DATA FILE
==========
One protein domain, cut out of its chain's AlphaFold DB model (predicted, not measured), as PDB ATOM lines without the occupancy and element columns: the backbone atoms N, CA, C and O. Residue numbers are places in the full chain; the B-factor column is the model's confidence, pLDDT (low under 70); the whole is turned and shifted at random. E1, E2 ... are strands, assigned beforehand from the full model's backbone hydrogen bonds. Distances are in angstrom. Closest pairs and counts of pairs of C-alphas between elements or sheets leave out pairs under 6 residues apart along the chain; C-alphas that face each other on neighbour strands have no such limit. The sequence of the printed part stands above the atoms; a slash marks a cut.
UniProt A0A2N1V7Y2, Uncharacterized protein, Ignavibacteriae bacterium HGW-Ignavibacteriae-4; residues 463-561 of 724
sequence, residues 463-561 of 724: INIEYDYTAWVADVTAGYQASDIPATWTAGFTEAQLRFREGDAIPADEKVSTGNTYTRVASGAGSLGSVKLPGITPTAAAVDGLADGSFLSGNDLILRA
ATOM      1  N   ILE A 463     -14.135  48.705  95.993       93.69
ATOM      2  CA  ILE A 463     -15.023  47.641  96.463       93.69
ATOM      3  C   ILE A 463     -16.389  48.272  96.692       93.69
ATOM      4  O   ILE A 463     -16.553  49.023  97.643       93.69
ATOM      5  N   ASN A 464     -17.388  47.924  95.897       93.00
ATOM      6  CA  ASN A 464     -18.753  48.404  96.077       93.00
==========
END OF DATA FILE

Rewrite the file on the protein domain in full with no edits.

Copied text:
One protein domain, cut out of its chain's AlphaFold DB model (predicted, not measured), as PDB ATOM lines without the occupancy and element columns: the backbone atoms N, CA, C and O. Residue numbers are places in the full chain; the B-factor column is the model's confidence, pLDDT (low under 70); the whole is turned and shifted at random. E1, E2 ... are strands, assigned beforehand from the full model's backbone hydrogen bonds. Distances are in angstrom. Closest pairs and counts of pairs of C-alphas between elements or sheets leave out pairs under 6 residues apart along the chain; C-alphas that face each other on neighbour strands have no such limit. The sequence of the printed part stands above the atoms; a slash marks a cut.
UniProt A0A2N1V7Y2, Uncharacterized protein, Ignavibacteriae bacterium HGW-Ignavibacteriae-4; residues 463-561 of 724
sequence, residues 463-561 of 724: INIEYDYTAWVADVTAGYQASDIPATWTAGFTEAQLRFREGDAIPADEKVSTGNTYTRVASGAGSLGSVKLPGITPTAAAVDGLADGSFLSGNDLILRA
ATOM      1  N   ILE A 463     -14.135  48.705  95.993       93.69
ATOM      2  CA  ILE A 463     -15.023  47.641  96.463       93.69
ATOM      3  C   ILE A 463     -16.389  48.272  96.692       93.69
ATOM      4  O   ILE A 463     -16.553  49.023  97.643       93.69
ATOM      5  N   ASN A 464     -17.388  47.924  95.897       93.00
ATOM      6  CA  ASN A 464     -18.753  48.404  96.077       93.00